Military 'ready' for war on drugs, vows no TokHang
BAGUIO CITY, Philippines – Armed Forces of the Philippines (AFP) chief General Eduardo Año has made arrangements with the Philippine Drug Enforcement Agency (PDEA) to obey the orders of President Rodrigo Duterte to help in the war against illegal drugs.
"We are ready to operate with PDEA. PDEA is main [operating unit]. We are just support. Nag-usap na kami (We have talked). We can start operations kung mayroon na (as soon as there's a) target package," Año said in a press briefing on Saturday night, February 18, in Baguio City. (READ: Duterte to military: I need you in leading the country)
But the military will not carry out Oplan TokHang, the controversial police strategy of literally knocking on people's houses to persuade suspected drug pushers and users to surrender. Cops have been accused of abuses under the campaign, with at least 2,555 killed in police operations since July 1, 2016.
"The AFP will not do that. We will not be involved in running after street pushers," Año said.
The AFP chief plans to create a battalion-size task force that will help PDEA in running after high-level drug syndicates. Año emphasized that the military's main focus continues to be addressing internal threats such as local terrorist group Abu Sayyaf.
"There will be an AFP task force with PDEA. Not the whole AFP will be conducting anti-drug operations. Our mandate is still to run after internal threats to the country," he said.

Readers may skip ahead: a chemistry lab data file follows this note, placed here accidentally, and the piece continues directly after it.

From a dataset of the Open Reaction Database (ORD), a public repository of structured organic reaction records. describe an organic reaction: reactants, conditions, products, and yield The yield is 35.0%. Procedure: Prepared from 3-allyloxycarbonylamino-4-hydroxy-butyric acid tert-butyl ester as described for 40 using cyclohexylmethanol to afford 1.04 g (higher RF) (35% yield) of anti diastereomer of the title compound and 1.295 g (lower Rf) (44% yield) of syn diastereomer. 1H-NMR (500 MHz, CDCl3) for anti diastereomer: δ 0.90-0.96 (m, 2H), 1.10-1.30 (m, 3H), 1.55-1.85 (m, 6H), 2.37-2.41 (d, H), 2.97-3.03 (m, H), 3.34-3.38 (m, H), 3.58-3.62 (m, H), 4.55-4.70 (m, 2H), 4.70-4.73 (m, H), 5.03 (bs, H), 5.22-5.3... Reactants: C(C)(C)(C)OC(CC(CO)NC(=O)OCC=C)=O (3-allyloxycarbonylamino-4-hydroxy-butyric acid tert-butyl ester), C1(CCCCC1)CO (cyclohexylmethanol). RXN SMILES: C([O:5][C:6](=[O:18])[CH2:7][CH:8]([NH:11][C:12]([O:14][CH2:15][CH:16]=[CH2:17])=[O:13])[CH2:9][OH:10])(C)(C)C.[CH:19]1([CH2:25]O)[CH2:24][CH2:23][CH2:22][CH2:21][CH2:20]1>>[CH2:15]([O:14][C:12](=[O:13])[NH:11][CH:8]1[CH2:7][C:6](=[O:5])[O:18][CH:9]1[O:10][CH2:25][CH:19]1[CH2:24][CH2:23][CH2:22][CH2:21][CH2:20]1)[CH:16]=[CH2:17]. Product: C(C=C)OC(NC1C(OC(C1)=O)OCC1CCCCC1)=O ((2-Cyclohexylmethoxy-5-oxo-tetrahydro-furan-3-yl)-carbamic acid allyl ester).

The AFP chief added that he met with PDEA Director Isidro Lapeña even before the President announced he was ending the cops' drug war because of the murder of a Korean businessman that exposed how the campaign has been abused by corrupt cops.
Año said they renewed and adjusted an existing memorandum of agreement (MOA) between the AFP and PDEA to follow Duterte's specific instructions.
The Department of National Defense earlier asked Malacañang for an executive order (EO) to provide a legal basis for the AFP to make arrests in connection with the war on drugs, a power that traditionally lies with the police.
Año said the EO is still necessary to allow training for personnel who will be part of the military's anti-drug task force. The unit will be composed of about 500 soldiers and may still be expanded based on the need.
The new task force is separate from the existing Task Force Noah, which weeds out drug users in the military and shares information to other government institutions.
Año also said the new task force will have its own strike force. – Rappler.com
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